Since 1984, Greg Deyermenjian and his team have been making scientific expeditions into the high and lower altitude jungle areas north and northeast of Cusco, Peru. Sponsored over the years by The Explorers Club; a Shipton-Tilman Grant from Gore Tex; and the Polartec Performance Challenge Award; the team welcomed its 2004 Expedition sponsor, Eastern Mountain Sports. Support from such prestigious sponsors is partly from the team's unquestionable reputation for scientific integrity and ethical conduct in both the execution and documentation of their findings- not to mention a passion beyond words.

"This expedition was the most ambitious and significant to date. We aimed to unearth new, historical evidence of the presence of the last Incas in this region- which we did- but more importantly, to assert that the quest for Paititi must continue- given the strategic location of these ruins along or near the Inca Road of Stone so far north." -G. Deyermenjian.


Cusco- direction Callanga
The team traveled by vehicle north of Cusco into the highland routes toward the jungles east in altitudes that exceed 4,000 meters. Documented ruins.

Return to Cusco
Returned to Cusco for fresh supplies. To conserve time and energy, the team hired a helicopter in Cusco to travel into the mountain jungle.

Inca Road of Stone and Lago de Angel
The helicopter dropped the team deep into the Pantiacolla area near the Lago de Angel. The team attempted to follow and map forgotten parts of the Inca Road of Stone up to an unexplored zone of the Pantiacolla Plateau- tracking important milestones at the Lago de Angel. Ruins and caves documented.

Following the trail down into the nearly impenetrable cloud-forest, and then climbing up to the highlands the team found the mysterious "8-shaped" lake that is now known as "Lago de Angel." The stonework of an ancient Incan presence around the lake seemed to continue on, ever northwestward.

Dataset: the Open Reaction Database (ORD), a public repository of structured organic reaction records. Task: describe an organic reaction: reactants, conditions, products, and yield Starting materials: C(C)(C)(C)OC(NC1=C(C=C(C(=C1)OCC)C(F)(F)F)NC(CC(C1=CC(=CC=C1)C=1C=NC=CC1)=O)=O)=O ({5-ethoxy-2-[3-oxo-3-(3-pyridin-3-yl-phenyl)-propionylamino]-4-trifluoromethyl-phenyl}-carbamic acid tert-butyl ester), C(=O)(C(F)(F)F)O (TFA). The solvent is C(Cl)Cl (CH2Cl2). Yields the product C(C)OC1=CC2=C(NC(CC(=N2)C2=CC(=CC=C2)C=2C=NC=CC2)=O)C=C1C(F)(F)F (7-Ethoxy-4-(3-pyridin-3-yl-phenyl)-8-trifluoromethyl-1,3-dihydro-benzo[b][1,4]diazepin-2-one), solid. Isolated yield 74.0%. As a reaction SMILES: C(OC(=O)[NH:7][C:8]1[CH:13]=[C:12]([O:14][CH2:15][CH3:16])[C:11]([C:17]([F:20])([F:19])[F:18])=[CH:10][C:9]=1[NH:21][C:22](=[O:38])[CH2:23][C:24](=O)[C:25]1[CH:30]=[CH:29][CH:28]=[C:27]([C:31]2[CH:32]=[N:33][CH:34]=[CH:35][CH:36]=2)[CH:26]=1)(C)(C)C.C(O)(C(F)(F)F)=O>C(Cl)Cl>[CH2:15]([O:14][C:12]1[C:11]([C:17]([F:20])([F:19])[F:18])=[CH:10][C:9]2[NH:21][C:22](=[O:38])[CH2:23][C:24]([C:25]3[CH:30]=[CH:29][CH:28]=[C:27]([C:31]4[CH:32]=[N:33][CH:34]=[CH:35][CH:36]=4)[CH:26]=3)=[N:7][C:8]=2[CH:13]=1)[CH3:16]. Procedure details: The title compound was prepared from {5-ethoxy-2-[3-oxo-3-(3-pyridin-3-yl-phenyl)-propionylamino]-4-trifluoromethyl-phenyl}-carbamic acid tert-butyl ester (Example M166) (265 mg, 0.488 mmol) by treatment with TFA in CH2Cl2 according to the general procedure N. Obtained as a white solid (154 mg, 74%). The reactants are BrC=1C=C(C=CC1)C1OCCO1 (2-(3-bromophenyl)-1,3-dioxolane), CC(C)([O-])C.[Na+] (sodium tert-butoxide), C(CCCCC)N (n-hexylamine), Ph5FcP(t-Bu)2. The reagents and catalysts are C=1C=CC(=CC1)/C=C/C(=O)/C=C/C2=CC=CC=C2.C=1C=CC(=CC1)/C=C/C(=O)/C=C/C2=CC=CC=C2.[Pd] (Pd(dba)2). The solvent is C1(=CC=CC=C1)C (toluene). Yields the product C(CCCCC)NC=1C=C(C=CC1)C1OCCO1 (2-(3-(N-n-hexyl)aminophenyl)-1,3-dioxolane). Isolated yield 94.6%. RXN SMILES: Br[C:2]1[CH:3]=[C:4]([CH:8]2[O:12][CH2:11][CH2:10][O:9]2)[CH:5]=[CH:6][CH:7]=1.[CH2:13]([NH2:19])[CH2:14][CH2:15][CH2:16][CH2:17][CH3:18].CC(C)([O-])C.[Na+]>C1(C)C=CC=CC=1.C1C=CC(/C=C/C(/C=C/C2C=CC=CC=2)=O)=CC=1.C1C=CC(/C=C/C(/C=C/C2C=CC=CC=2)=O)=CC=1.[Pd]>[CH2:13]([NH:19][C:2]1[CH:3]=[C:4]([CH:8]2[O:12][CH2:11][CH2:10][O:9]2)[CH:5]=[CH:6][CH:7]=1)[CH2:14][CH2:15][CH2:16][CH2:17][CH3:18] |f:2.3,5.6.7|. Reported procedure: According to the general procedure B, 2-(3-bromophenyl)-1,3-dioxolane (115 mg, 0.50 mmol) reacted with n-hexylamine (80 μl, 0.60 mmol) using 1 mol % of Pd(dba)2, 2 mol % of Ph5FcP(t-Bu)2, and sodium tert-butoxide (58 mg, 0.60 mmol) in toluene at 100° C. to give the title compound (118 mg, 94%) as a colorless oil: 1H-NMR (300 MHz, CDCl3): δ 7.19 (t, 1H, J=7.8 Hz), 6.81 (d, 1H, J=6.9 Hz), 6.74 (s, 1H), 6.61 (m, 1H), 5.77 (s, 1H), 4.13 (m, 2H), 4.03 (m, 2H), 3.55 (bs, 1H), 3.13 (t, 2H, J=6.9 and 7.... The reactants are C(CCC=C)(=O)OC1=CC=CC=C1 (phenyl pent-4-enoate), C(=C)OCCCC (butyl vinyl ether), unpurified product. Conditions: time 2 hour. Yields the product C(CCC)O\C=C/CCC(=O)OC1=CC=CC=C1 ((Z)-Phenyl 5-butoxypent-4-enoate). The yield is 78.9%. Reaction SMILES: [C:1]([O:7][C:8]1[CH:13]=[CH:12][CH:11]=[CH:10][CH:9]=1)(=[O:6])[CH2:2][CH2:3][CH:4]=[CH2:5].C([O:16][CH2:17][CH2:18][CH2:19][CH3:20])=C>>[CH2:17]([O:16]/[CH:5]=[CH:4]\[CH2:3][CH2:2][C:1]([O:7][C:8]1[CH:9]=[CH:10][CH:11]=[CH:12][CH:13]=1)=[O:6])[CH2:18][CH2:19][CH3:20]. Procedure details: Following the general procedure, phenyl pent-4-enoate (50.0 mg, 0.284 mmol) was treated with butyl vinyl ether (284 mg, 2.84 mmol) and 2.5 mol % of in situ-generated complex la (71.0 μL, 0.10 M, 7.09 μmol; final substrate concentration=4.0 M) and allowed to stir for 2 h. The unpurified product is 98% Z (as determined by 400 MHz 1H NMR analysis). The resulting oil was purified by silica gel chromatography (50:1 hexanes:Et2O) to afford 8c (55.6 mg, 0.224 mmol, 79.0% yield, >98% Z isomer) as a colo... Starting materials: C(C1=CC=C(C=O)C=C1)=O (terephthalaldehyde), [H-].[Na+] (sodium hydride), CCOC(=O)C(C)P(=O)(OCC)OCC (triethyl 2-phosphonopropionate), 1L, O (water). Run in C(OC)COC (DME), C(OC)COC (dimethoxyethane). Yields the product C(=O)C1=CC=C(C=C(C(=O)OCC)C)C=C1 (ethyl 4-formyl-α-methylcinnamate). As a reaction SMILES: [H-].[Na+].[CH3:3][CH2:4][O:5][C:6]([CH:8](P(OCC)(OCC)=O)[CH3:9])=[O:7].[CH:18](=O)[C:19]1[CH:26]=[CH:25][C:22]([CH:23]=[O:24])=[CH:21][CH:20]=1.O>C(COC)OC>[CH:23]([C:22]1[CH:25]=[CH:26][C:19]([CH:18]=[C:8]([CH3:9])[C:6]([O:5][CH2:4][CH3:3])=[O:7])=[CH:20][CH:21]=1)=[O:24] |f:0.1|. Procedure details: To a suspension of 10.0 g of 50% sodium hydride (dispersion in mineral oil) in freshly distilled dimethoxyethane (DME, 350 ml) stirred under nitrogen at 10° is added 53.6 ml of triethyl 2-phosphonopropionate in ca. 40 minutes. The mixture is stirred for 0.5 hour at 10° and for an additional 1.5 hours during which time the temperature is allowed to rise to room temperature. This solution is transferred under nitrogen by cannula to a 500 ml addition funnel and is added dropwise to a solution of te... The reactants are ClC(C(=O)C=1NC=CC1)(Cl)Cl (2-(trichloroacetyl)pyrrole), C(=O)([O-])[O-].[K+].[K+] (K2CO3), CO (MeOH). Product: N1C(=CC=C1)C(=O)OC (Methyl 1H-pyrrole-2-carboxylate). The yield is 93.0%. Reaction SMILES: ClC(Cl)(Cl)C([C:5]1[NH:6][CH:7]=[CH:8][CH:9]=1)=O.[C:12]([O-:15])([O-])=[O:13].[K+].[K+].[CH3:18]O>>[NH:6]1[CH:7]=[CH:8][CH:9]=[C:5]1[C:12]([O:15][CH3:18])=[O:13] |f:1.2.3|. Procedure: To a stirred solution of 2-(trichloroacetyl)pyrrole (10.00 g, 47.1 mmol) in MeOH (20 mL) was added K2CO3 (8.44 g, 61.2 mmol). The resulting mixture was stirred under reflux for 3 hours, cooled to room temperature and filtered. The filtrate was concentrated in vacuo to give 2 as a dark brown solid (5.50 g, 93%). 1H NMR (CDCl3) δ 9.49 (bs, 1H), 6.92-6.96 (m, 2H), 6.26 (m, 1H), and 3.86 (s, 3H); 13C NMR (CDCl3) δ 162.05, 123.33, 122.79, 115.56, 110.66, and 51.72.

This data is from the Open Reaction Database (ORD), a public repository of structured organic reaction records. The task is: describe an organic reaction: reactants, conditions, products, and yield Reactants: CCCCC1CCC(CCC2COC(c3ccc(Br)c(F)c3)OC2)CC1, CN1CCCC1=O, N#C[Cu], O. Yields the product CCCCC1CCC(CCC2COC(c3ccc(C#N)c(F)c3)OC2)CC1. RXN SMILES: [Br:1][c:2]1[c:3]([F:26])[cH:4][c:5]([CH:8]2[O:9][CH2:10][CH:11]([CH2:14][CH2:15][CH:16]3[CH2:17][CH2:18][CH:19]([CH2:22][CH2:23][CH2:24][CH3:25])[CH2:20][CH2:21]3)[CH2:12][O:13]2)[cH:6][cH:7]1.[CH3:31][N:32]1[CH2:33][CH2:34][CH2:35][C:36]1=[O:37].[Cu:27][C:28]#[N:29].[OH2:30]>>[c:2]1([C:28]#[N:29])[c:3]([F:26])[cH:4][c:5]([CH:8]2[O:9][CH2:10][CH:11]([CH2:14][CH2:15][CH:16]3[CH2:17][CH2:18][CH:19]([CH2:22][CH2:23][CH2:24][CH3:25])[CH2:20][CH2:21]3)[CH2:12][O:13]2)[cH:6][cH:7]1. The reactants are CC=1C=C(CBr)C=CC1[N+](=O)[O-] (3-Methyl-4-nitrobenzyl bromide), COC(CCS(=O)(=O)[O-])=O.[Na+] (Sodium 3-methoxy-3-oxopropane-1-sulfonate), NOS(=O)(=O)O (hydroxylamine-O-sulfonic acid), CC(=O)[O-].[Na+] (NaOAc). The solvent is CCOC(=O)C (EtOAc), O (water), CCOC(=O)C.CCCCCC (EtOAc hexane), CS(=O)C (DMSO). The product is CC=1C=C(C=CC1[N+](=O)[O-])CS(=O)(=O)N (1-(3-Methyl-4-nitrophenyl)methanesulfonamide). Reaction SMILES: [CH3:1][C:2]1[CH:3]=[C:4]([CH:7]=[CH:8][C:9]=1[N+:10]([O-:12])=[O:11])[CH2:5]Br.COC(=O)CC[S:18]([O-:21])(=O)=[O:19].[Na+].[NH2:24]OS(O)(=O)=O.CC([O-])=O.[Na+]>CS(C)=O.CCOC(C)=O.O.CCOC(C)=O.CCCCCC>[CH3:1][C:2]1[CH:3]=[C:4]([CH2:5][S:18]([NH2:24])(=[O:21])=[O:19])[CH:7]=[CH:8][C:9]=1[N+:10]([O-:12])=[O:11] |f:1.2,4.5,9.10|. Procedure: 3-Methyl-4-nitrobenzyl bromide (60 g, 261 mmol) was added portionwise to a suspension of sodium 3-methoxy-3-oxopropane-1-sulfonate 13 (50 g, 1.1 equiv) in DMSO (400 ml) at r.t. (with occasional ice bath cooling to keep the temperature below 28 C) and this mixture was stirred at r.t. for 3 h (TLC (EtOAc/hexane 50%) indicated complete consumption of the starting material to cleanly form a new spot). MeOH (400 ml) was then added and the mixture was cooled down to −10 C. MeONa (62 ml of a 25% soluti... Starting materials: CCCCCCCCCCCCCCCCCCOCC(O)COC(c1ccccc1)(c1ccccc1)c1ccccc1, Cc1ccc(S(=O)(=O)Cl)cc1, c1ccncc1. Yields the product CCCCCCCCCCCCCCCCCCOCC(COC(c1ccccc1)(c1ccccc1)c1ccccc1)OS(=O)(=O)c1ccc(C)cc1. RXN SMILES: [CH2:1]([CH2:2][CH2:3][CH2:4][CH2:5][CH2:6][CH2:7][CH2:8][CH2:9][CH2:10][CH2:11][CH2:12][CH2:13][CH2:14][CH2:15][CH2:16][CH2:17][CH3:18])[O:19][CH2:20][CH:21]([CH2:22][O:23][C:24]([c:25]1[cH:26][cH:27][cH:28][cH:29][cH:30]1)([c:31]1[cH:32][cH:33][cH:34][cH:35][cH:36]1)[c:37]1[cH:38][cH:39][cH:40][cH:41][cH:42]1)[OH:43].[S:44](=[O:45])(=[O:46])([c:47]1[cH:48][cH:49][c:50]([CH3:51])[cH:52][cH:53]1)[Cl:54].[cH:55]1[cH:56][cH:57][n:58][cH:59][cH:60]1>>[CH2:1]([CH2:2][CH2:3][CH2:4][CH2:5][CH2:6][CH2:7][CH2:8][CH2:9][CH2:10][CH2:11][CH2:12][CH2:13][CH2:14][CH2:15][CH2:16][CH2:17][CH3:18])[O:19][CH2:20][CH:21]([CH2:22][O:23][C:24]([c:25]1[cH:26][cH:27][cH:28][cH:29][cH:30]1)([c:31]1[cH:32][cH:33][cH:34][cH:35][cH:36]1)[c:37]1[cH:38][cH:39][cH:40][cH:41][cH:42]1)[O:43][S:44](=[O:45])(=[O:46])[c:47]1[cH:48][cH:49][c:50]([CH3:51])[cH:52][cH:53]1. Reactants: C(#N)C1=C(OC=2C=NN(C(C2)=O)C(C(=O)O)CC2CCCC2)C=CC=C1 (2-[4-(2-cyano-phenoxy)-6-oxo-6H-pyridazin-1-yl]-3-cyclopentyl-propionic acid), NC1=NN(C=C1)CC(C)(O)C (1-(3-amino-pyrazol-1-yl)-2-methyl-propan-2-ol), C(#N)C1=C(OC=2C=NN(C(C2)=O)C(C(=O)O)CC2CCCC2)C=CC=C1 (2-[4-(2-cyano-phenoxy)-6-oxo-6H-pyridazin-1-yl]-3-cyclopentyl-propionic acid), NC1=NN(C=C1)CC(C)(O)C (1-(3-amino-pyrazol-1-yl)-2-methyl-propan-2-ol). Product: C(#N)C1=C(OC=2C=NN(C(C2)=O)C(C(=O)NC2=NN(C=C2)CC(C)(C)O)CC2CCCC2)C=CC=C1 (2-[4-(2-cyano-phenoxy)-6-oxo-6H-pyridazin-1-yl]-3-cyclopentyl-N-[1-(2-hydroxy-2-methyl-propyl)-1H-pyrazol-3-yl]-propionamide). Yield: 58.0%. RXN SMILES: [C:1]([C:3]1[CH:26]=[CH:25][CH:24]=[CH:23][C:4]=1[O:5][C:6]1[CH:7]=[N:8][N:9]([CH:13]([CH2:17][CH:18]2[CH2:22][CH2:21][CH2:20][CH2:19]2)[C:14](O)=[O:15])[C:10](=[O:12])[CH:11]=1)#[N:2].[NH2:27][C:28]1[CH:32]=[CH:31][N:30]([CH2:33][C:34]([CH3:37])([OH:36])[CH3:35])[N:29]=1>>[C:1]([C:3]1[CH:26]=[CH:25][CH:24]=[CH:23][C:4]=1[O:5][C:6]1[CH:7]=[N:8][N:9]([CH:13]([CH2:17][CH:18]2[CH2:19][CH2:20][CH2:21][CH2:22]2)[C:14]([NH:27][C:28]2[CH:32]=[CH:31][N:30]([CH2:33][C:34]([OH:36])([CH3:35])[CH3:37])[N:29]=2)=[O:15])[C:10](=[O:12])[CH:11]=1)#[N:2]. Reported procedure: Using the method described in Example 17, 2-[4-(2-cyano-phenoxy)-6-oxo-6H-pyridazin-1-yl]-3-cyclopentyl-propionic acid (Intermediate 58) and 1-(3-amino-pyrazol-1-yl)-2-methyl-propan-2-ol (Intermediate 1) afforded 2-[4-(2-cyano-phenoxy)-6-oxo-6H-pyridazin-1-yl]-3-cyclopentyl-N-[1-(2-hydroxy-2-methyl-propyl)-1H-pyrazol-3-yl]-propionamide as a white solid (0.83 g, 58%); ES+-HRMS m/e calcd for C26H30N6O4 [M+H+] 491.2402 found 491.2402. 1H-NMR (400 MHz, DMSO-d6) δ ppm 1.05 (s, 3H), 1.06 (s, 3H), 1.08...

Explore beyond Lago de Angel
GPS technology helped the team track their position along the way, while the wisdom and expertise of their Machiguenga guide, Goyo, would lead them toward the Rio Timpia.
At nearly 11,000 feet altitude, another platform of asymmetrical form, being shaped like a pointed bullet, with five sides, its tip pointed northeast. Its location offered a commanding view of two distinct river systems, that of the Yavero far below to the west, and that of the Timpia and its uppermost tributaries to the east.

Rio Timpia
They continued their journey around the headwaters of the Rio Ticumpinca toward the Rio Timpia, the furthest northern exploration yet. Slashing their way through thick, centuries-old vegetation, the team pushed ahead to an area where their most important ruins to date were found. Platforms discovered. Incan compound.

The location of the platform--at 12 degrees, 25.5 minutes south latitude, by 72 degrees, 11.5 minutes west longitude--mark it as the furthest Incan vestige to be found directly north of Cusco,
and the area as the furthest reach of the land mass which makes up the Meseta de Pantiacolla. And those dark ranges beyond constituted a blank space on the U.S. Department of Defense/ Peruvian Instituto Geografico Nacional's satellite-generated maps, an area labeled "DATOS INSUFICIENTES,"insufficient data, impenetrable as yet to the eye in the sky.

Lake of Suchi Cocha
These zones form a perimeter bearing strong evidence of Inca civilization, extending along the Paucartombo cordillera in the south toward the Toporake Plateau further north. Ruins found.

Click here to read about past expeditions